A programme theory describes how the intervention is expected to bring about changes. The IPT is essential to the realist evaluation logic of inquiry.30 Developing a programme theory shifts the understanding of how an intervention is expected to work from the implicit ideas that often exist in the heads of policy makers, decision makers, clinicians and researchers, to the explicit. According to Luck, a programme theory consists of both a theory of action and a theory of change. Programme theories in terms of the theory of action and expected outcomes can often be identified in policy or programme documents. However in the context of a realist evaluation, further information about the theory of change, that is the mechanism by which the action will achieve the outcomes, is not so obvious and requires the researcher to conduct focused interviews with key stakeholders to elicit the theory of change.40

Data sources

The development of the programme theory will be informed by three main sources: input from the key stakeholders of the RTP programme, analysis of documentation and the literature.41 Programme stakeholders such as programme managers, existing and past investigators of funded projects, and members of the RTP selection panel (clinicians, health administrators, consumer representatives, health economists) will be interviewed to elicit the hypothesised change mechanisms that explain how the research translation process is thought to influence health system sustainability. In addition, programme documents, including RTP research applications, progress reports and final reports of funded projects as well as past evaluations of the programme will be accessed. While the IPT will be informed and supported by stakeholder interviews, exploration of the literature through a theory-driven review is necessary to make sense of the emerging theories elicited from interviews (ie, hypotheses, hunches, aspirations, intuitions, experiences), inherent to complex interventions applied in heterogeneous contexts.42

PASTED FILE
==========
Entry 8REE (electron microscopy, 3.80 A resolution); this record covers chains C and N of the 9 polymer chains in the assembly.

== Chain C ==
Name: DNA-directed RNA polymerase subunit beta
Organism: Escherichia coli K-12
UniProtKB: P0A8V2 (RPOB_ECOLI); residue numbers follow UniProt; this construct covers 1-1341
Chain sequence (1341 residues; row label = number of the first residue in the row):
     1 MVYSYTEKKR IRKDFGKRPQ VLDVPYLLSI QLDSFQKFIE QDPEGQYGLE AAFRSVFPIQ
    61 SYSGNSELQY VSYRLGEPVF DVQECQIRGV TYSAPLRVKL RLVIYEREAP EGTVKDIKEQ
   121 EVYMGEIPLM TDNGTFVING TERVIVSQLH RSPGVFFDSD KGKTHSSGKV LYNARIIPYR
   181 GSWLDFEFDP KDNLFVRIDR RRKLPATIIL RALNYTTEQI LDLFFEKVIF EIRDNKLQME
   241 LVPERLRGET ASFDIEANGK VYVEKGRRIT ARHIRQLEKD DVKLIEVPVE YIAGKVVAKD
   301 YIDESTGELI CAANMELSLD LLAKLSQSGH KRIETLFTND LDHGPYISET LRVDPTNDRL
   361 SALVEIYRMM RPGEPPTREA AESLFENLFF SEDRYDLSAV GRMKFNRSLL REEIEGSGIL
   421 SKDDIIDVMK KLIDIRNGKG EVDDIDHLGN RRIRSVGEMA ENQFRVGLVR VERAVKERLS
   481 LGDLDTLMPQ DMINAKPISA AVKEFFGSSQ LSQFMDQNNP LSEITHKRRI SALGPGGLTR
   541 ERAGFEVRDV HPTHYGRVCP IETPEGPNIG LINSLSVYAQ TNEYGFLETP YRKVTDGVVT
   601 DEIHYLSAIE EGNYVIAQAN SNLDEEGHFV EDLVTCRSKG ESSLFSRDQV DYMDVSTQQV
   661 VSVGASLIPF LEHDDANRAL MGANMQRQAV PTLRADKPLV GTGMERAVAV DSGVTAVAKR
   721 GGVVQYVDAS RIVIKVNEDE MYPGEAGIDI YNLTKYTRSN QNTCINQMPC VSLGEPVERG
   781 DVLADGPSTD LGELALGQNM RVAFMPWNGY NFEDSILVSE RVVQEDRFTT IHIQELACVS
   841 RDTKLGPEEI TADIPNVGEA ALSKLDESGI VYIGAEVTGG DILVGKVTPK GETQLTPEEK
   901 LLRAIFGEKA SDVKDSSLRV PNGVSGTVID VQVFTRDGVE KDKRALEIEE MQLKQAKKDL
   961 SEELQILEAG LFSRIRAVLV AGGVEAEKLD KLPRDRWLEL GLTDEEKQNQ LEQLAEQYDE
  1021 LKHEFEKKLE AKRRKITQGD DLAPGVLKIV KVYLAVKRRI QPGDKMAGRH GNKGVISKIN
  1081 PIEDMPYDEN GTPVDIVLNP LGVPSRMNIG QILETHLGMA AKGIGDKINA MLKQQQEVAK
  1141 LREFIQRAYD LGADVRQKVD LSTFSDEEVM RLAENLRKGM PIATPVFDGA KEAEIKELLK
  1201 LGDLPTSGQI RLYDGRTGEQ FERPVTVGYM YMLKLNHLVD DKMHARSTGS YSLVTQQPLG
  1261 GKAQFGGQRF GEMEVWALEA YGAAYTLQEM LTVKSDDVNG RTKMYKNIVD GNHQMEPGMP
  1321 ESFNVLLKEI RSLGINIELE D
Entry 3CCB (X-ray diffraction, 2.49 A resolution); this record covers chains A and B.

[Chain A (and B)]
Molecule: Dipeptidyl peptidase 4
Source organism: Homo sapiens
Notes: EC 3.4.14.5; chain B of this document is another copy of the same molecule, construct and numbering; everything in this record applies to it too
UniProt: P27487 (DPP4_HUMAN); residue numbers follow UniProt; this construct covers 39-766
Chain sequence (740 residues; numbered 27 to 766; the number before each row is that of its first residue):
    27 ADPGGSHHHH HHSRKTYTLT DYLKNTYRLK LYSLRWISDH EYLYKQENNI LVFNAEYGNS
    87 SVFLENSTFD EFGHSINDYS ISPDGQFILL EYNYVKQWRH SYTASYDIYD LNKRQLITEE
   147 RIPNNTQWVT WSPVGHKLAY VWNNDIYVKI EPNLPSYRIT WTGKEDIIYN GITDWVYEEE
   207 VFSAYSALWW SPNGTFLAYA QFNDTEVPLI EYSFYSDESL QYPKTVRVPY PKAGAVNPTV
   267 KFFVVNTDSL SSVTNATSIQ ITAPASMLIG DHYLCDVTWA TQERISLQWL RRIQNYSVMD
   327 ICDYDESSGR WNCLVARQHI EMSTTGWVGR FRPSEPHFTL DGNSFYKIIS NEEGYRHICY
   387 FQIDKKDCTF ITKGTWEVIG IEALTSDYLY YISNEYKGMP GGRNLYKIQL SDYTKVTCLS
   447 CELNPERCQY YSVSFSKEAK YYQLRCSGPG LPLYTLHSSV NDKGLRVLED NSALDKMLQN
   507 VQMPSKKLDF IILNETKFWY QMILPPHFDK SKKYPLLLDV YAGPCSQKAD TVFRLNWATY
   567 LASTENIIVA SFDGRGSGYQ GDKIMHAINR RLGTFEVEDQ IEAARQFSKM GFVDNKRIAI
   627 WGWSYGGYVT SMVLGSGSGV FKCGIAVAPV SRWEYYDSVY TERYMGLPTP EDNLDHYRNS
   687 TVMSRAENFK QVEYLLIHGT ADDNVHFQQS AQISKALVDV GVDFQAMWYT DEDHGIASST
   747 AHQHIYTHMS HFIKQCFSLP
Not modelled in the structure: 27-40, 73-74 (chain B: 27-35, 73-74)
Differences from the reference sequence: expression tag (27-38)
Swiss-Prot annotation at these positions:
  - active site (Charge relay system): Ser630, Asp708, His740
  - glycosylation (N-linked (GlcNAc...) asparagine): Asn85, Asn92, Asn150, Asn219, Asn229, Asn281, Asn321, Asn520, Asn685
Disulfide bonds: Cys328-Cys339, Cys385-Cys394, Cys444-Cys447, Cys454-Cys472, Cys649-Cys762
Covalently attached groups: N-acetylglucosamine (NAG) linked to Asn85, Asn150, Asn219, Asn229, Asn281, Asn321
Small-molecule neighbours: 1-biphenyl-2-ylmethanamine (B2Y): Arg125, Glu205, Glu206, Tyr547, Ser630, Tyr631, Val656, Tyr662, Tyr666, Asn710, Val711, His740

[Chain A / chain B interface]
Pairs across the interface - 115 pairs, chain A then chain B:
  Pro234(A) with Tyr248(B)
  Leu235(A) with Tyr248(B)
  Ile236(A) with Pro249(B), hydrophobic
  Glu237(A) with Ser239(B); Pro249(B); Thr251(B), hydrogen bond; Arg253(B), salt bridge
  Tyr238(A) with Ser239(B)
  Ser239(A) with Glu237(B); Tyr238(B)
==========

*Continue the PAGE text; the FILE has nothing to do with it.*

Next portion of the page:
The literature review will follow the steps of realist synthesis review outlined by Pawson et al43 and Jagosh44 to identify published theories of change within the context of the research translation process (eg, theories focusing on change within the individual professionals, within the organisation, the social setting or economic context).45

Data analysis

The CMO framework will underpin an iterative process of reflection and adaptation, which will take place to analyse data and identify relations between contexts, mechanisms of change and outcomes for analysis of stakeholder interviews and literature review. The emergent behaviour of complex adaptive systems such as the health system would suggest that feedback loops would exist between CMOs; therefore, the IPT will be depicted using a causal loop diagram (CLD) to capture any feedback interactions between CMOs. While logic models are commonly used to depict a programme theory, the complexity of both the intervention and the system in which it is being implemented lends itself to system dynamics methods to depict the programme theory.

Phase II: Program theory testing and validation